They asked for the quick passage of the Petroleum Exploratory and Production (E&P) Bill by parliament to become the mother of all the other pieces of legislation governing the sector.
Explaining the rationale behind the call, Hannah Owusu-Koranteng, a member of the Ghana Extractive Industry Transparency Initiative (GHEITI) said the passage of the laws such as the Petroleum Revenue Management Act (PRMA), the Local Content Act and other Legislative Instruments (LIs) ahead of the E&P was very problematic.
Speaking in an interview on the sides of a day’s stakeholder forum on Ghana’s E& P bill Owusu-Korateng said the natural sequence of events should have begun with a constitutional provision, spelling out how to conserve Ghana’s natural resources including oil and gas, followed by a policy framework on oil and gas.
She added that these two provisions would have informed the passage of an Act on petroleum exploration and production, before all other forms of legislations are passed and Agreements and licenses are entered into.
“But we have the E&P being done after the Petroleum Revenue Management Act (PRMA) has come into force, which is a very serious error and must be corrected,” Owusu-Koranteng stated.
When Ghana government embarked on the aggressive oil exploration program in the 1980s, the Provisional National Defence Council (PNDC) government passed the Petroleum Act of 1984, (PNDC-Law 84) to regulate the entire petroleum exploration and production.
“The PNDCL 84 which has been in existence before oil discovery in 2007 was not the enough because it did not take into account environmental protection issues, citizens rights and local content issues,” she maintained.
Owusu-Koranteng conceded that at the time othe PNDCL 84 was passed Ghana had had no history of oil production or enough examples to fall on, adding that with the experiences of the likes of Brazil and Nigeria available, the best thing should have been the enactment of the E& P law before oil and gas production stated.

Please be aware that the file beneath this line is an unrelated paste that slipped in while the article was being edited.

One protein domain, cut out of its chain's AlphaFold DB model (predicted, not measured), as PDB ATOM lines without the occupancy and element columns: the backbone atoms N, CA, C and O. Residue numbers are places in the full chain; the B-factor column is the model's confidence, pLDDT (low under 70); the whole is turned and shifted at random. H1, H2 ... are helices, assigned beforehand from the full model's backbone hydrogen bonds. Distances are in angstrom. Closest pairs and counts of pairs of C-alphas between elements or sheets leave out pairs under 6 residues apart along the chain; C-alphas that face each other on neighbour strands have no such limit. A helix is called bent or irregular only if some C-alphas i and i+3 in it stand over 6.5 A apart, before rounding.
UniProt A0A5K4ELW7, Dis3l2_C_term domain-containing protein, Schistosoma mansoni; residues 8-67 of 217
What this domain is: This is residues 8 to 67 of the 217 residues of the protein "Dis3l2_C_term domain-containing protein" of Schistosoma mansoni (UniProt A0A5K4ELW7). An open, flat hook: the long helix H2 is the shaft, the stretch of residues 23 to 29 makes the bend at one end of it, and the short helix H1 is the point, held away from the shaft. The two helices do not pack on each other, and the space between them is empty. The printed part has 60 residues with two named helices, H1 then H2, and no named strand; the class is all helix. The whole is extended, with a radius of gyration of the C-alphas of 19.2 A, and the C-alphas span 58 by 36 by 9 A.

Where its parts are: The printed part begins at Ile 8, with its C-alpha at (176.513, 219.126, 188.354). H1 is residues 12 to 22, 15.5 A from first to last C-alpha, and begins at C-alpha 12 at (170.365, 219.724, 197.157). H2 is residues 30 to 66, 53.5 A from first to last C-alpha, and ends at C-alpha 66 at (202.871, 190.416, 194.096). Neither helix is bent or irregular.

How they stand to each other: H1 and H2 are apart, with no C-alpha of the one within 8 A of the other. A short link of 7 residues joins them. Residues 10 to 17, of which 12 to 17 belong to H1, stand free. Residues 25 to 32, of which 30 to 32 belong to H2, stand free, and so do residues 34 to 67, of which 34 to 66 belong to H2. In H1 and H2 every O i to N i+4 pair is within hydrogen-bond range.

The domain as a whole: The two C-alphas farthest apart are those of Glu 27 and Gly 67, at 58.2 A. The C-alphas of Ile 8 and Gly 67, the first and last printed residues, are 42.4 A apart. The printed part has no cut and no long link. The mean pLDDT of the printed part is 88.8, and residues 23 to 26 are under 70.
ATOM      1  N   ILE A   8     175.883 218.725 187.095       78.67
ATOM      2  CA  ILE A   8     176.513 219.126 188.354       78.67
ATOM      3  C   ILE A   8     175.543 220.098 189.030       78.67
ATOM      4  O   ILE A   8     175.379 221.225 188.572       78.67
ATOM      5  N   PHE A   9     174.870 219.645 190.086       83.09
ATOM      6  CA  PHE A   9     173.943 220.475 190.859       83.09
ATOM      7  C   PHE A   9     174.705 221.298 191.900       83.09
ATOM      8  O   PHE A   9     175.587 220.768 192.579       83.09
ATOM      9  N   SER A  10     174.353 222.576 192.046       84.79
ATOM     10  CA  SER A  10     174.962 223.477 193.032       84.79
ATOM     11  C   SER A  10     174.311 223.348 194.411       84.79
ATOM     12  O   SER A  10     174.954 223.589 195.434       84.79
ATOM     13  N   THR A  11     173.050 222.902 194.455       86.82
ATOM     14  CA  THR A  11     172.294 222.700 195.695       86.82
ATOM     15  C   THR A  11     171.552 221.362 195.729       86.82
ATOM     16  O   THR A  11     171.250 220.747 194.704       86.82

Owusu-Koranteng who is Associate Executive Director of WACAM, a local advocacy group in the extractive industry considers the draft E&P bill a very good one which needs to be fine-tuned and passed early to sanitize the sector.
Speaker after speaker at the forum praised the government for the draft bill asking for the few rough edges to be straightened and the bill passed into law as soon as possible.
Mohammed Amin Adams, Petroleum Economist and Executive Director for Africa Center for Energy Policy (ACEP) who spoke on the Fiscal and Contractual Provisions in the new
Bill urged that ring-fencing be done in the petroleum sector to ensure that revenue from a profitable block is not used to offset losses in another block operated by the same contractor or another contractor.
He said what pertains in Ghana’s oil sector was a cross-fencing, which was established at the time Ghana was looking for partners to be able to discover oil.
Adams also cautioned that without new investments, Ghana would not be able to reach 500,000 barrels of oil per day (500,000 bopd) production even in the next 10 years.
Major Daniel Ablorh Sowah-Quarcoo (Rtd), Chairman of the Public Interest and
Accountability Committee (PIAC) the independent constitutional body tasked with ensuring transparency in the spending of petroleum revenue in Ghana called for the harmonization of all the tax laws in the petroleum sector and the Internal Revenue Act.
“If this is not done, the International Oil Companies (IOCs) can hide behind clauses in their petroleum agreements to prevent the taxation based on any other tax law, beside the PIT,” Sowah-Quarcoo explained.
Ghana has a Petroleum Income Tax (PIT) law based on which the contractors operating in Ghana’s Jubilee field are taxed.
“The draft E&P Bill applies to petroleum activities within the jurisdiction of the Republic of Ghana, including activities in, under and upon its territorial land, inland waters, territorial sea, exclusive economic zone and its continental shelf,” the opening of the bill stated.
The objective of the law is to provide for, and ensure safe, sustainable and efficient petroleum activities in order to achieve optimal long-term petroleum resource exploration for the benefit and welfare of the people of Ghana.
In 2007, Ghana discovered oil in commercial quantities, and started commercial production in December 2010.
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